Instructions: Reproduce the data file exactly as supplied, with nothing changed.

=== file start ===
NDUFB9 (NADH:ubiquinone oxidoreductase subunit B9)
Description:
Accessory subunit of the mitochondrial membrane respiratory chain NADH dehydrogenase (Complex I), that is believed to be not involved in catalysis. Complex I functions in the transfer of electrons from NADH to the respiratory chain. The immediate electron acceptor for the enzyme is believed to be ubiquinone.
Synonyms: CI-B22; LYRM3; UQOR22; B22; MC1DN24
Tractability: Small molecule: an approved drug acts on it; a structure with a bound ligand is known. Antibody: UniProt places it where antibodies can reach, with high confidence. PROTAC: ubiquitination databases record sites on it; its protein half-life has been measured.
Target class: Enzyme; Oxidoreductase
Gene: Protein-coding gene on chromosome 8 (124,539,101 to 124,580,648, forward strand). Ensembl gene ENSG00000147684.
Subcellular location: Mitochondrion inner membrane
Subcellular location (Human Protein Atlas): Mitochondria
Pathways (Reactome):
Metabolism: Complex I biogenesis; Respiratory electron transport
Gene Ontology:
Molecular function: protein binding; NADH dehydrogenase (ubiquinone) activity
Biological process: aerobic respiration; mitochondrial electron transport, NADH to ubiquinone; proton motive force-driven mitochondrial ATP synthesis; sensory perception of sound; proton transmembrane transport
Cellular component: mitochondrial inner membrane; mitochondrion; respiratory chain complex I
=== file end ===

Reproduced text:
NDUFB9 (NADH:ubiquinone oxidoreductase subunit B9)
Description:
Accessory subunit of the mitochondrial membrane respiratory chain NADH dehydrogenase (Complex I), that is believed to be not involved in catalysis. Complex I functions in the transfer of electrons from NADH to the respiratory chain. The immediate electron acceptor for the enzyme is believed to be ubiquinone.
Synonyms: CI-B22; LYRM3; UQOR22; B22; MC1DN24
Tractability: Small molecule: an approved drug acts on it; a structure with a bound ligand is known. Antibody: UniProt places it where antibodies can reach, with high confidence. PROTAC: ubiquitination databases record sites on it; its protein half-life has been measured.
Target class: Enzyme; Oxidoreductase
Gene: Protein-coding gene on chromosome 8 (124,539,101 to 124,580,648, forward strand). Ensembl gene ENSG00000147684.
Subcellular location: Mitochondrion inner membrane
Subcellular location (Human Protein Atlas): Mitochondria
Pathways (Reactome):
Metabolism: Complex I biogenesis; Respiratory electron transport
Gene Ontology:
Molecular function: protein binding; NADH dehydrogenase (ubiquinone) activity
Biological process: aerobic respiration; mitochondrial electron transport, NADH to ubiquinone; proton motive force-driven mitochondrial ATP synthesis; sensory perception of sound; proton transmembrane transport
Cellular component: mitochondrial inner membrane; mitochondrion; respiratory chain complex I